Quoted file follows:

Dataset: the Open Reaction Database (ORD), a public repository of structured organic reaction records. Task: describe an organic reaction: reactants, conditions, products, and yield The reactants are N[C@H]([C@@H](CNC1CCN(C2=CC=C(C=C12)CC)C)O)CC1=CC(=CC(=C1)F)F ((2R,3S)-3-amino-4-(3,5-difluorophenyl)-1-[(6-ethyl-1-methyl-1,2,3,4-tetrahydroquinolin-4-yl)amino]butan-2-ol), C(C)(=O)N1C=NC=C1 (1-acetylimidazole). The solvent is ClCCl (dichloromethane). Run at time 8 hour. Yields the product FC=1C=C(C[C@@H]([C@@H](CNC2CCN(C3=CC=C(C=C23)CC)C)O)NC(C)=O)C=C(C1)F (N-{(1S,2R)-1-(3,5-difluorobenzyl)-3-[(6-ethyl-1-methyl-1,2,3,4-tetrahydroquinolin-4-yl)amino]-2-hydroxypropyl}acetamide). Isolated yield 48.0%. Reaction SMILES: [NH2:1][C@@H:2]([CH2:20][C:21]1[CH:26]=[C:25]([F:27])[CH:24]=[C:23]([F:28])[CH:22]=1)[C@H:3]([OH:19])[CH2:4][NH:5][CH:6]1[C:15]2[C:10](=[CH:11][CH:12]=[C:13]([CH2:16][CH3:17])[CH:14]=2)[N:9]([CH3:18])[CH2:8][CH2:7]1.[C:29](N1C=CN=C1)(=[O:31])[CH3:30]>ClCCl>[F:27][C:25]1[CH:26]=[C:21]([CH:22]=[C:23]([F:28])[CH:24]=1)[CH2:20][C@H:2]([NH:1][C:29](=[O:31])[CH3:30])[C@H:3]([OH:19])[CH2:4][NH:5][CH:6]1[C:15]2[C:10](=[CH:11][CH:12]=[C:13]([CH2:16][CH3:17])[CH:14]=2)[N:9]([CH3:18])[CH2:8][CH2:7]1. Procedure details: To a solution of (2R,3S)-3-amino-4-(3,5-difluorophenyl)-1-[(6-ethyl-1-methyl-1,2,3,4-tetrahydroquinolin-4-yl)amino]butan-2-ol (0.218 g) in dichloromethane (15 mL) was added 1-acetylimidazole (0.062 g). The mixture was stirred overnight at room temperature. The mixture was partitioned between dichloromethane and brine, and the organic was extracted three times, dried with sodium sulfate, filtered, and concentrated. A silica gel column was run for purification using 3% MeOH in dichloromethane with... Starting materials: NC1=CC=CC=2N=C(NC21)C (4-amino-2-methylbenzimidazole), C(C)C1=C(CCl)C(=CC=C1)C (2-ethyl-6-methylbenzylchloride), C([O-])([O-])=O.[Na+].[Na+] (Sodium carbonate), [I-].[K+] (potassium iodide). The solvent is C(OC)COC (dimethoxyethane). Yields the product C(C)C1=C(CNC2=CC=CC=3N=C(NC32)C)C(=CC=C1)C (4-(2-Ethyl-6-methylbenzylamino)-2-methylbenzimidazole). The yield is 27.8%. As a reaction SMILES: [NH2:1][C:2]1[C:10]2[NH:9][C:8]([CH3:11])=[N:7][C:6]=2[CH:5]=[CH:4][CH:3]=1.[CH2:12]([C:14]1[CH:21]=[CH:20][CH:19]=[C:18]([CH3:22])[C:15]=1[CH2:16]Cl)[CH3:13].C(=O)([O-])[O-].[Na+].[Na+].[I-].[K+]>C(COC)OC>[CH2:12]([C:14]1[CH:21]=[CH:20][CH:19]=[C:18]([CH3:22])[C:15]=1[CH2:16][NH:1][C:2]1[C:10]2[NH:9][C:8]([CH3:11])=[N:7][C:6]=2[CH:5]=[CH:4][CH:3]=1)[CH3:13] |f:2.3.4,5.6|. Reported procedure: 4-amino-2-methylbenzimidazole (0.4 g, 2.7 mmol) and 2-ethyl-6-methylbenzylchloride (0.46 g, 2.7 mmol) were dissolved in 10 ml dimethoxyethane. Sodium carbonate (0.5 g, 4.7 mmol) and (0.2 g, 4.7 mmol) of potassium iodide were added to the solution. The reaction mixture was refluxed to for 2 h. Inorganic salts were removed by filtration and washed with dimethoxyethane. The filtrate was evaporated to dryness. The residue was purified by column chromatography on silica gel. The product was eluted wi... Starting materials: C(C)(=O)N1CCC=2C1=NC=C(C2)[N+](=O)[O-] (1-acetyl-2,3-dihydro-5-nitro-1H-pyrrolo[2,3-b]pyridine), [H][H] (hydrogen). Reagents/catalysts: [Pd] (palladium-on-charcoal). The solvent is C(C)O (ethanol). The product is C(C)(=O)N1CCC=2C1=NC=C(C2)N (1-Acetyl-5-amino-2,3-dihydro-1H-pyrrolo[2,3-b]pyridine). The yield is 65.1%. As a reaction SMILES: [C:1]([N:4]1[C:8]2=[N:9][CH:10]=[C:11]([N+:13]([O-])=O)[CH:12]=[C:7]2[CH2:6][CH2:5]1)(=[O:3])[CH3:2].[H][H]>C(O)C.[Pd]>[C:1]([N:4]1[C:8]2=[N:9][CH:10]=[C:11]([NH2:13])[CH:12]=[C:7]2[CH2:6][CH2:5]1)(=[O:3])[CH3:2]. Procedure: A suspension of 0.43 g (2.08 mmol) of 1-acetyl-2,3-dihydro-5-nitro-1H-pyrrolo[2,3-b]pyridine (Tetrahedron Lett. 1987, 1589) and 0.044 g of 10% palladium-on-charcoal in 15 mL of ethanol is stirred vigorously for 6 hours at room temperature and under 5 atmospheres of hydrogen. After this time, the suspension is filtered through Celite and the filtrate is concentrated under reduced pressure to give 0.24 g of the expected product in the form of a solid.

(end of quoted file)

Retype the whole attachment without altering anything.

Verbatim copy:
Dataset: the Open Reaction Database (ORD), a public repository of structured organic reaction records. Task: describe an organic reaction: reactants, conditions, products, and yield The reactants are N[C@H]([C@@H](CNC1CCN(C2=CC=C(C=C12)CC)C)O)CC1=CC(=CC(=C1)F)F ((2R,3S)-3-amino-4-(3,5-difluorophenyl)-1-[(6-ethyl-1-methyl-1,2,3,4-tetrahydroquinolin-4-yl)amino]butan-2-ol), C(C)(=O)N1C=NC=C1 (1-acetylimidazole). The solvent is ClCCl (dichloromethane). Run at time 8 hour. Yields the product FC=1C=C(C[C@@H]([C@@H](CNC2CCN(C3=CC=C(C=C23)CC)C)O)NC(C)=O)C=C(C1)F (N-{(1S,2R)-1-(3,5-difluorobenzyl)-3-[(6-ethyl-1-methyl-1,2,3,4-tetrahydroquinolin-4-yl)amino]-2-hydroxypropyl}acetamide). Isolated yield 48.0%. Reaction SMILES: [NH2:1][C@@H:2]([CH2:20][C:21]1[CH:26]=[C:25]([F:27])[CH:24]=[C:23]([F:28])[CH:22]=1)[C@H:3]([OH:19])[CH2:4][NH:5][CH:6]1[C:15]2[C:10](=[CH:11][CH:12]=[C:13]([CH2:16][CH3:17])[CH:14]=2)[N:9]([CH3:18])[CH2:8][CH2:7]1.[C:29](N1C=CN=C1)(=[O:31])[CH3:30]>ClCCl>[F:27][C:25]1[CH:26]=[C:21]([CH:22]=[C:23]([F:28])[CH:24]=1)[CH2:20][C@H:2]([NH:1][C:29](=[O:31])[CH3:30])[C@H:3]([OH:19])[CH2:4][NH:5][CH:6]1[C:15]2[C:10](=[CH:11][CH:12]=[C:13]([CH2:16][CH3:17])[CH:14]=2)[N:9]([CH3:18])[CH2:8][CH2:7]1. Procedure details: To a solution of (2R,3S)-3-amino-4-(3,5-difluorophenyl)-1-[(6-ethyl-1-methyl-1,2,3,4-tetrahydroquinolin-4-yl)amino]butan-2-ol (0.218 g) in dichloromethane (15 mL) was added 1-acetylimidazole (0.062 g). The mixture was stirred overnight at room temperature. The mixture was partitioned between dichloromethane and brine, and the organic was extracted three times, dried with sodium sulfate, filtered, and concentrated. A silica gel column was run for purification using 3% MeOH in dichloromethane with... Starting materials: NC1=CC=CC=2N=C(NC21)C (4-amino-2-methylbenzimidazole), C(C)C1=C(CCl)C(=CC=C1)C (2-ethyl-6-methylbenzylchloride), C([O-])([O-])=O.[Na+].[Na+] (Sodium carbonate), [I-].[K+] (potassium iodide). The solvent is C(OC)COC (dimethoxyethane). Yields the product C(C)C1=C(CNC2=CC=CC=3N=C(NC32)C)C(=CC=C1)C (4-(2-Ethyl-6-methylbenzylamino)-2-methylbenzimidazole). The yield is 27.8%. As a reaction SMILES: [NH2:1][C:2]1[C:10]2[NH:9][C:8]([CH3:11])=[N:7][C:6]=2[CH:5]=[CH:4][CH:3]=1.[CH2:12]([C:14]1[CH:21]=[CH:20][CH:19]=[C:18]([CH3:22])[C:15]=1[CH2:16]Cl)[CH3:13].C(=O)([O-])[O-].[Na+].[Na+].[I-].[K+]>C(COC)OC>[CH2:12]([C:14]1[CH:21]=[CH:20][CH:19]=[C:18]([CH3:22])[C:15]=1[CH2:16][NH:1][C:2]1[C:10]2[NH:9][C:8]([CH3:11])=[N:7][C:6]=2[CH:5]=[CH:4][CH:3]=1)[CH3:13] |f:2.3.4,5.6|. Reported procedure: 4-amino-2-methylbenzimidazole (0.4 g, 2.7 mmol) and 2-ethyl-6-methylbenzylchloride (0.46 g, 2.7 mmol) were dissolved in 10 ml dimethoxyethane. Sodium carbonate (0.5 g, 4.7 mmol) and (0.2 g, 4.7 mmol) of potassium iodide were added to the solution. The reaction mixture was refluxed to for 2 h. Inorganic salts were removed by filtration and washed with dimethoxyethane. The filtrate was evaporated to dryness. The residue was purified by column chromatography on silica gel. The product was eluted wi... Starting materials: C(C)(=O)N1CCC=2C1=NC=C(C2)[N+](=O)[O-] (1-acetyl-2,3-dihydro-5-nitro-1H-pyrrolo[2,3-b]pyridine), [H][H] (hydrogen). Reagents/catalysts: [Pd] (palladium-on-charcoal). The solvent is C(C)O (ethanol). The product is C(C)(=O)N1CCC=2C1=NC=C(C2)N (1-Acetyl-5-amino-2,3-dihydro-1H-pyrrolo[2,3-b]pyridine). The yield is 65.1%. As a reaction SMILES: [C:1]([N:4]1[C:8]2=[N:9][CH:10]=[C:11]([N+:13]([O-])=O)[CH:12]=[C:7]2[CH2:6][CH2:5]1)(=[O:3])[CH3:2].[H][H]>C(O)C.[Pd]>[C:1]([N:4]1[C:8]2=[N:9][CH:10]=[C:11]([NH2:13])[CH:12]=[C:7]2[CH2:6][CH2:5]1)(=[O:3])[CH3:2]. Procedure: A suspension of 0.43 g (2.08 mmol) of 1-acetyl-2,3-dihydro-5-nitro-1H-pyrrolo[2,3-b]pyridine (Tetrahedron Lett. 1987, 1589) and 0.044 g of 10% palladium-on-charcoal in 15 mL of ethanol is stirred vigorously for 6 hours at room temperature and under 5 atmospheres of hydrogen. After this time, the suspension is filtered through Celite and the filtrate is concentrated under reduced pressure to give 0.24 g of the expected product in the form of a solid.